Message from the Chief Diversity Officer
Dear App State Community,
On behalf of the App State leadership and community, I would like to express my support to our Jewish community following last night’s incident at the Temple of the High Country, where a Nazi flag was draped over the Temple’s sign. While the flag was not displayed on campus, such an expression of hatred and anti-semitism impacts the wellbeing and sense of safety and belonging that all members of our campus community deserve. Our primary concern is to support students, faculty and staff who are members of the Jewish community. So we have activated the Chancellor’s leadership team response protocol, which includes investigating the incident and evaluating risk to our community, reaching out to identify community members in need of support, communicating to our community broadly and in small groups, and continuing our educational efforts to break down barriers that divide our community.
I have been in contact with the Temple of the High Country, North Carolina Hillel, the Center for Judaic, Holocaust and Peace Studies, and student leaders to express our condemnation of this act and our solidarity with them. Additionally, App State Police have reached out to the Boone Police Department to offer any assistance they may need.
As each of us processes this incident, I encourage all Mountaineers to take advantage of available resources:
- If you feel unsafe, please contact App State Police.
- For students, Counseling for Students offers individual counseling as well as a broad scope of services at no charge.
- If you are aware of any student who may be affected and has not reached out for support, please encourage them to contact the Dean of Students Office in Room 324, Plemmons Student Union. They can go in person, call 828-262-8284 or email email@example.com.
- For faculty and staff, the university offers an Employee Assistance Program, and Counseling for Faculty and Staff also offers services for faculty, staff and their immediate families.
- The Center for Judaic, Holocaust and Peace Studies offers open conversation weekdays 9 a.m. to 4 p.m.
As App State celebrates Black History Month, we must redouble our efforts to seek understanding in difference and embrace the values we have in common. It’s important to remember that rituals, traditions and festive gatherings mark important milestones in a community’s shared history and serve to reinforce group identity. These celebrations are often used to mark the passing of seasons, seminal events in a people’s history or stages of a person’s life. The arts play an integral role in many of these activities — from the creation of songs to the repetition of age-old dance rituals — as does language, in the form of poetry, prose and oral recitations. They are particularly important for certain underrepresented communities who have fought to establish, explore and retain their cultural heritage. Preserving these cultural practices is one way we can work together to build an even stronger community based on mutual understanding, shared values and a sense of belonging.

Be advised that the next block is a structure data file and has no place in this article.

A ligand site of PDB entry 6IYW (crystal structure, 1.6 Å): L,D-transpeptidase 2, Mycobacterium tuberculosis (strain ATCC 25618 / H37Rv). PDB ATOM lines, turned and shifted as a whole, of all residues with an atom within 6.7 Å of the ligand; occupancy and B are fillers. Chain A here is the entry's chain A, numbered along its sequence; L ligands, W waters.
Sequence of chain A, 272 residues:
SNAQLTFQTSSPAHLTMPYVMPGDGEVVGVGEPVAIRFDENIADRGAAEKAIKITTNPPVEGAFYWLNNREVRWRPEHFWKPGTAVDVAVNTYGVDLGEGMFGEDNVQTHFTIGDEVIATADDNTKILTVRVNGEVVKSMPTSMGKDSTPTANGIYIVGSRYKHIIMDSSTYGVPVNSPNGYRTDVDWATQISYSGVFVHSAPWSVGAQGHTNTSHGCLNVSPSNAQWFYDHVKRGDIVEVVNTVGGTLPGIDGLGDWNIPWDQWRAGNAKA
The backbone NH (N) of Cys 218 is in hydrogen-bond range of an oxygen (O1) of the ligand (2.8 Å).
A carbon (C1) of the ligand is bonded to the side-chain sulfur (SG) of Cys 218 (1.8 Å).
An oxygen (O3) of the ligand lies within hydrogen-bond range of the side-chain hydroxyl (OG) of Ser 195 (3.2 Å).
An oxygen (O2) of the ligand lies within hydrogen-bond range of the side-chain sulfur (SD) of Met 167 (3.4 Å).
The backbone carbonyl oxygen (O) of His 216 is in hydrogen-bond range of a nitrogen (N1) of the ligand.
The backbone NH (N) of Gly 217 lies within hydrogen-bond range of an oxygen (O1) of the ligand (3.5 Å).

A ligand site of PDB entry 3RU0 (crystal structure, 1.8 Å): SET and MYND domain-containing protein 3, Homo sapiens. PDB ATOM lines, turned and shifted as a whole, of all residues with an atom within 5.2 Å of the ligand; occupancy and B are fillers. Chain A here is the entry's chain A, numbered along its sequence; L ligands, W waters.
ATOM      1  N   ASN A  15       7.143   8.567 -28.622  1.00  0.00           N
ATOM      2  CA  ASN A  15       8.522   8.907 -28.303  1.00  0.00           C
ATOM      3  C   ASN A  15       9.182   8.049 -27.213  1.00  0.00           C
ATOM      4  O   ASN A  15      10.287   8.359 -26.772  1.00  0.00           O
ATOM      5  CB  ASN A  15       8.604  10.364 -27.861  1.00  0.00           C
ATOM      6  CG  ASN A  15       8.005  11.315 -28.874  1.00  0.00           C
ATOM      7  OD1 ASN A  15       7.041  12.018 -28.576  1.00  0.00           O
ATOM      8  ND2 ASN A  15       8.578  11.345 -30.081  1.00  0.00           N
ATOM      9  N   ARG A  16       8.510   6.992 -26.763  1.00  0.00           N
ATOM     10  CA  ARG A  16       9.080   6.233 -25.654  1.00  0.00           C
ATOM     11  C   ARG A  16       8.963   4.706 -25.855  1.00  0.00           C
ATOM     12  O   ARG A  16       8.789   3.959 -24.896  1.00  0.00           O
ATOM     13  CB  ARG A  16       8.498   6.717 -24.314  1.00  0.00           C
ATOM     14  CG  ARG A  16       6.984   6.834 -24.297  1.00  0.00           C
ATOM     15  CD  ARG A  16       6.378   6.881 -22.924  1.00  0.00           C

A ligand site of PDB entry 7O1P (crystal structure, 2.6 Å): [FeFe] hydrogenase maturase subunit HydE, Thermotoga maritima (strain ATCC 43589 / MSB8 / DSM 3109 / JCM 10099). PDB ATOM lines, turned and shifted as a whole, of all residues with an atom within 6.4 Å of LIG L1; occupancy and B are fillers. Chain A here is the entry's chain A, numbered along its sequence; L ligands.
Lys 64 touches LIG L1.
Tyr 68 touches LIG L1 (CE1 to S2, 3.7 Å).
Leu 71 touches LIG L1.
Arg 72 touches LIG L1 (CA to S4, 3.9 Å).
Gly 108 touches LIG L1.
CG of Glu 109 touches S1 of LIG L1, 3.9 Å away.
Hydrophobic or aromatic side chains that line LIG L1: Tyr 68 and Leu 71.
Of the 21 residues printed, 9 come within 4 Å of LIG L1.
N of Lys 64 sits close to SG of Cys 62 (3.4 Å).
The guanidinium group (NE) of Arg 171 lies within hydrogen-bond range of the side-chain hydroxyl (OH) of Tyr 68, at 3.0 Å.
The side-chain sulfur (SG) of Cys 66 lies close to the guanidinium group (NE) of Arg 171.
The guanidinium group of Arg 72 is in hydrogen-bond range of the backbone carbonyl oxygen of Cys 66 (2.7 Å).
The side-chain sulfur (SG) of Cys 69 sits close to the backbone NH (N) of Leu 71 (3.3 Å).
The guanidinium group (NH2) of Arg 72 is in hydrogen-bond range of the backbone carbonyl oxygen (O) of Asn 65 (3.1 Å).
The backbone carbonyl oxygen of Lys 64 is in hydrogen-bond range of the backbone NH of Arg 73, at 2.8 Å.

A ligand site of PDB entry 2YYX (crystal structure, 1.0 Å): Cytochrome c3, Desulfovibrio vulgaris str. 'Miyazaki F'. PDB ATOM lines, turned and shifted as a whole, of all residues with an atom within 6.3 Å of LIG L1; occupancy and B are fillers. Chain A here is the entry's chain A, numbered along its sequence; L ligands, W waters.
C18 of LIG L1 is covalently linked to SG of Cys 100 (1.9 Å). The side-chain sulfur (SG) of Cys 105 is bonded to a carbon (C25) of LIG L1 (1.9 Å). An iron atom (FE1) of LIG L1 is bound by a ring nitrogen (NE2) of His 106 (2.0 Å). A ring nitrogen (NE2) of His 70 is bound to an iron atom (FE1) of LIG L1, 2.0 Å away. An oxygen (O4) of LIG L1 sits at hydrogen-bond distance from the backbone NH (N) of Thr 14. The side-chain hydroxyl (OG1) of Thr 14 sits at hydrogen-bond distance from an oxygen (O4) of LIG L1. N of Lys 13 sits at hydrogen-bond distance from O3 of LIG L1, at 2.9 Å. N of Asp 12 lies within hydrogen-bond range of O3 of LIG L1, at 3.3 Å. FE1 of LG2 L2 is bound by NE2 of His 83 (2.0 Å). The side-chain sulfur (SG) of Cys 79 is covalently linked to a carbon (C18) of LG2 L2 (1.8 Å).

App State’s monthlong celebration includes a wide variety of activities honoring the many important contributions Black people have made to our community and state, as well as our nation and the world. I hope that you will join me in celebrating Black History Month by participating in any of the upcoming events listed below:
- On Feb. 17, at 1:30 p.m., the Office of Diversity will host “We’re Here: NPHC and Multicultural Greek Communities at App State,” a virtual panel discussion led by one of the members of our Greek community.
- App State will celebrate Dr. Martin Luther King Jr.’s legacy of service during the Mobilize the Mountains Day of Service on Feb. 18 from 9 a.m. to 2 p.m. Students will serve with local community partners and reflect on social issues affecting North Carolina’s High Country region.
- On Feb. 19, at 4 p.m., the Hayes School of Music and the Department of English will host a Black History Month Concert celebrating the works of African American composers and poets.
- The Walker College of Business will host The View from Junaluska: Perspectives from a Black Appalachian Community on Feb. 22 at 5 p.m. This multigenerational panel will feature candid discussion on life and work in Boone with local residents of the Junaluska neighborhood, a historically Black community in the High Country.
- As part of NC Reads, North Carolina Humanities’ statewide book club, the Office of Diversity and University Libraries will host a kickoff party for the book “Carolina Built,” by Kianna Alexander, on Feb. 22 at 6 p.m.
- The Schaefer Center will host an evening with Mavis Staples, hailed by NPR as “one of America’s defining voices of freedom and peace,” at 7 p.m. on Feb. 25.
By engaging in these and other events with open hearts and open minds, we will cultivate a stronger sense of belonging for every Mountaineer.
Jamie Parson, J.D.
Chief Diversity Officer